Kika’s Birthday

Reviewed by Flossie Waite
A Wizard Presents, Little Angel Theatre & Orange Tree Theatre co-production
Reviewed at Little Angel Theatre
Running at Little Angel Theatre until 20th May; playing at Pleasance Courtyard during the Edinburgh Fringe 1st – 13th August
For ages 3-8

What a time to be alive! Two of my very favourite things – children’s theatre and baked goods – have come together, and there are currently two shows for young audiences playing in London all about cake: Michael Rosen’s Chocolate Cake at Polka Theatre, and Kika’s Birthday at Little Angel. But while Chocolate Cake sees a birthday treat go missing, in Kika’s Birthday, we watch as a chocolate sponge is made live on stage, the warm, sweet scent as it bakes filling the auditorium.

A masterful storyteller, Danyah Miller is best-known for her theatrical adaptations of Michael Morpurgo’s books, but Kika’s Birthday is a chance to hear a tale that she, alongside her husband John, has written. The theatre is strung with fairylights and festooned with bunting, the balloons have all been blown up and the presents are wrapped: the only thing left to do for daughter Sophie’s birthday tomorrow is bake a cake. As flour falls into the mixing bowl like a flurry of snow, Danyah is reminded of the story she tells Sophie the night before her birthday each year, of four little field mice celebrating their cousin Kika’s fifth birthday.

As she mixes the ingredients, Danyah whips up the story. The characters emerge out of the kitchen’s contents: the friendly field mice fashioned from an egg carton or a packet of butter, a sieve and oven gloves seeming to slink across the stage like a threatening cat. As well as offering up objects to be transformed, designer Alison Alexander’s set is also full of surprises, most of them mouse-sized, like the adorable miniature table set up for a teeny, tiny tea party.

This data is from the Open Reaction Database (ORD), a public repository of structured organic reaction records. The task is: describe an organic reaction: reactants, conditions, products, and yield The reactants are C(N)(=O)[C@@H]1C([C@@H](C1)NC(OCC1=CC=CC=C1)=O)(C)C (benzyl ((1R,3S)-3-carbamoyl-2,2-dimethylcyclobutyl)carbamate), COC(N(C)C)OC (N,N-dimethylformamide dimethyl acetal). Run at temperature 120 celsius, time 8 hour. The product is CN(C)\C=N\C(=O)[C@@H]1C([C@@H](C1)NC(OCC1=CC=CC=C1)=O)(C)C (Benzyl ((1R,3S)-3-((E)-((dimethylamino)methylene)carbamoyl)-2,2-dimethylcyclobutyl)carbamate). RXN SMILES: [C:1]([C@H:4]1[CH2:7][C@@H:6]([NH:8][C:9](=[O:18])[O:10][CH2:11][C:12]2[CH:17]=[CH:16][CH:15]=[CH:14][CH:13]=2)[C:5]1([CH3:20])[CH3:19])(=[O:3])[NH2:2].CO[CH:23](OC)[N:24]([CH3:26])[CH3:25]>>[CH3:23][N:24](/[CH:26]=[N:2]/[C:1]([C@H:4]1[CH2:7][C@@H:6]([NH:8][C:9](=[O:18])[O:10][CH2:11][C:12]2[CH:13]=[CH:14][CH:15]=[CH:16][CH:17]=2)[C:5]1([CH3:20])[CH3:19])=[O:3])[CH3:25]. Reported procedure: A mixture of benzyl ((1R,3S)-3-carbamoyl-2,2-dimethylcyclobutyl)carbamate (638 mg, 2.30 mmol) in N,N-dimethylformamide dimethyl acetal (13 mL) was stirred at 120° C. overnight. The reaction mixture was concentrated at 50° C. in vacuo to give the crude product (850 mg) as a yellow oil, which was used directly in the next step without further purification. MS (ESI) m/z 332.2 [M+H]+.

The show really is like a birthday party and we are all invited: Danyah blows balloons for her waiting guests before the show begins, involves us throughout, from playing party games to asking for cookery tips, and even gives us a tasty treat for the way home. Aimed at ages 3 – 8, Kika’s Birthday will perhaps be best enjoyed by those under 6, who will undoubtedly appreciate it’s sweet, home-made (two words I wrote in my notebook without even realising the pun potential) feel as much as I did.

Children’s Theatre Reviews exists to help plug the gap in criticism and writing about theatre for young audiences. It is run entirely voluntarily, and needs support to continue covering and supporting the sector. For more information and to help give children’s theatre the voice it deserves, please visit our Patreon page.

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